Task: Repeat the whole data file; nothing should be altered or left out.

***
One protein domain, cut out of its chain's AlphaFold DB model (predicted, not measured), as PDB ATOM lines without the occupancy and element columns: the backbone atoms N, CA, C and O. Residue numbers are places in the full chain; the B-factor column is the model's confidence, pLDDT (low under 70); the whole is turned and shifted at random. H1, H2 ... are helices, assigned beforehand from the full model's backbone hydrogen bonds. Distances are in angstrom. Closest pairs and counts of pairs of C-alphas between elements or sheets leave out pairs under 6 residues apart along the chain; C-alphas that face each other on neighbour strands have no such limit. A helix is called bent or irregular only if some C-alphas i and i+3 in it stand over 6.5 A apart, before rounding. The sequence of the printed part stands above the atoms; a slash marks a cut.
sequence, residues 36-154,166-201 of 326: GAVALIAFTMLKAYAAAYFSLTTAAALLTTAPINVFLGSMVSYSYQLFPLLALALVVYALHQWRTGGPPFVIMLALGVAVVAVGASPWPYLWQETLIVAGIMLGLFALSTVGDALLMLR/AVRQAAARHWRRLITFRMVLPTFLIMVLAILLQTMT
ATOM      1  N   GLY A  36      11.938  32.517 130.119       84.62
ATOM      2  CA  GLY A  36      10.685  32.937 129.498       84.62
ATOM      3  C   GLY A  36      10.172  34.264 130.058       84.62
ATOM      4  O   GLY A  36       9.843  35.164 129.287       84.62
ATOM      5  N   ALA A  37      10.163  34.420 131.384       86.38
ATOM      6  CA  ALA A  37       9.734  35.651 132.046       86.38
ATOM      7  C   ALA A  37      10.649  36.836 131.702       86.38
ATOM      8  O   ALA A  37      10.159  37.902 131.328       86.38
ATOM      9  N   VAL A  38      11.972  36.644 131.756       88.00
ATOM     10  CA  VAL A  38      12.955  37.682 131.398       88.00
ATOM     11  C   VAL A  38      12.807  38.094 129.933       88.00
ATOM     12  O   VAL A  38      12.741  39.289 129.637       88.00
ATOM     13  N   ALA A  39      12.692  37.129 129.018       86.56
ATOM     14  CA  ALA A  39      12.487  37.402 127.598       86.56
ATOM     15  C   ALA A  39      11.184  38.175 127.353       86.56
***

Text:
One protein domain, cut out of its chain's AlphaFold DB model (predicted, not measured), as PDB ATOM lines without the occupancy and element columns: the backbone atoms N, CA, C and O. Residue numbers are places in the full chain; the B-factor column is the model's confidence, pLDDT (low under 70); the whole is turned and shifted at random. H1, H2 ... are helices, assigned beforehand from the full model's backbone hydrogen bonds. Distances are in angstrom. Closest pairs and counts of pairs of C-alphas between elements or sheets leave out pairs under 6 residues apart along the chain; C-alphas that face each other on neighbour strands have no such limit. A helix is called bent or irregular only if some C-alphas i and i+3 in it stand over 6.5 A apart, before rounding. The sequence of the printed part stands above the atoms; a slash marks a cut.
sequence, residues 36-154,166-201 of 326: GAVALIAFTMLKAYAAAYFSLTTAAALLTTAPINVFLGSMVSYSYQLFPLLALALVVYALHQWRTGGPPFVIMLALGVAVVAVGASPWPYLWQETLIVAGIMLGLFALSTVGDALLMLR/AVRQAAARHWRRLITFRMVLPTFLIMVLAILLQTMT
ATOM      1  N   GLY A  36      11.938  32.517 130.119       84.62
ATOM      2  CA  GLY A  36      10.685  32.937 129.498       84.62
ATOM      3  C   GLY A  36      10.172  34.264 130.058       84.62
ATOM      4  O   GLY A  36       9.843  35.164 129.287       84.62
ATOM      5  N   ALA A  37      10.163  34.420 131.384       86.38
ATOM      6  CA  ALA A  37       9.734  35.651 132.046       86.38
ATOM      7  C   ALA A  37      10.649  36.836 131.702       86.38
ATOM      8  O   ALA A  37      10.159  37.902 131.328       86.38
ATOM      9  N   VAL A  38      11.972  36.644 131.756       88.00
ATOM     10  CA  VAL A  38      12.955  37.682 131.398       88.00
ATOM     11  C   VAL A  38      12.807  38.094 129.933       88.00
ATOM     12  O   VAL A  38      12.741  39.289 129.637       88.00
ATOM     13  N   ALA A  39      12.692  37.129 129.018       86.56
ATOM     14  CA  ALA A  39      12.487  37.402 127.598       86.56
ATOM     15  C   ALA A  39      11.184  38.175 127.353       86.56